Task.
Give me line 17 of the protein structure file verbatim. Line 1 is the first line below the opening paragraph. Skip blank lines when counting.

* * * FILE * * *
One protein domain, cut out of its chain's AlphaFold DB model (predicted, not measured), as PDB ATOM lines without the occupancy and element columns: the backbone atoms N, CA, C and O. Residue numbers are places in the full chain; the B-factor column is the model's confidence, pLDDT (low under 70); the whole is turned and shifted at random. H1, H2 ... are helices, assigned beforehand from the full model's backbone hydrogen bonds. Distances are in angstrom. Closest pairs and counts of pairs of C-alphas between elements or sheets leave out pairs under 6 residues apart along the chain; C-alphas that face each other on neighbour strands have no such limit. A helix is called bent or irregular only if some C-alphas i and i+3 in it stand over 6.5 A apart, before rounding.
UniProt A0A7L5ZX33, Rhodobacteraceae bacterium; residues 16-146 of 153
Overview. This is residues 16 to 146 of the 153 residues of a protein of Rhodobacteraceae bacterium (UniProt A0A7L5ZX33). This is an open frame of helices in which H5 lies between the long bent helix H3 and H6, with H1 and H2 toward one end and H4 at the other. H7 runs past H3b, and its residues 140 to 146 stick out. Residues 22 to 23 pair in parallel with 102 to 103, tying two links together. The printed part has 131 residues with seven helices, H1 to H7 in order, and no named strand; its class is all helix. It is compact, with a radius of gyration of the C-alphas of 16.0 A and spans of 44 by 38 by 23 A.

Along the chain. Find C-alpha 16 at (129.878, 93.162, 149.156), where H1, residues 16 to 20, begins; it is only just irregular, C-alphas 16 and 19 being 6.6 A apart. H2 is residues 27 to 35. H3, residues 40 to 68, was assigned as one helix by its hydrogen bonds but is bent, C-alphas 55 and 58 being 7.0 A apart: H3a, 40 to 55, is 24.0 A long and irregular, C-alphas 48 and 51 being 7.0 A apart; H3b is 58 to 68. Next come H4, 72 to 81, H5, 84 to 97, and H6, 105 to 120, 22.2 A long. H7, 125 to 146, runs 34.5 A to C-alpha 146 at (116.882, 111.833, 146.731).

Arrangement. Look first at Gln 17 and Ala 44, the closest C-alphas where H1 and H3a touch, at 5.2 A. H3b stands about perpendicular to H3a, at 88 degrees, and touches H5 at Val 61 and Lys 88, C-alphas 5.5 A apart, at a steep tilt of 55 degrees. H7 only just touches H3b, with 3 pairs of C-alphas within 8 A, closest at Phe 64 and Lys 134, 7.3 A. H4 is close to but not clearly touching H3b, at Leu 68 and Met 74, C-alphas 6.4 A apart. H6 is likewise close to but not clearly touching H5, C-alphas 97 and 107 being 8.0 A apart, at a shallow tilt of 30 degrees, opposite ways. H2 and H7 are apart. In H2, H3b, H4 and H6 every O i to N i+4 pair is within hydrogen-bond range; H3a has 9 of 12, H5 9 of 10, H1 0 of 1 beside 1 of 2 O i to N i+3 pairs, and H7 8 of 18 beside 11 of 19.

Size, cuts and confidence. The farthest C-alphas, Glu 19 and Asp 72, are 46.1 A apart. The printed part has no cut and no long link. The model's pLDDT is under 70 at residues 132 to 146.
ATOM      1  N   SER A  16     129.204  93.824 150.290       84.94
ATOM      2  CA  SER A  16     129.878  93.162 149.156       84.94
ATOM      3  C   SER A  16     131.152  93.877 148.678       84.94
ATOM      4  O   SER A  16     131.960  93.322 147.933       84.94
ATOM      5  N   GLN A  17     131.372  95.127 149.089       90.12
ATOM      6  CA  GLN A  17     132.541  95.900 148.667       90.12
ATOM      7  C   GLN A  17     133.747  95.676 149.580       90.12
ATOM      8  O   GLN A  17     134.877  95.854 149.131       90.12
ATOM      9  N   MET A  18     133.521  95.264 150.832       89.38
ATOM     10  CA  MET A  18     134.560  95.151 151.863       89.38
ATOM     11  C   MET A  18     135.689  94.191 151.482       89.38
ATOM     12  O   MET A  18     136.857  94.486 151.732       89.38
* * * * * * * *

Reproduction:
ATOM     12  O   MET A  18     136.857  94.486 151.732       89.38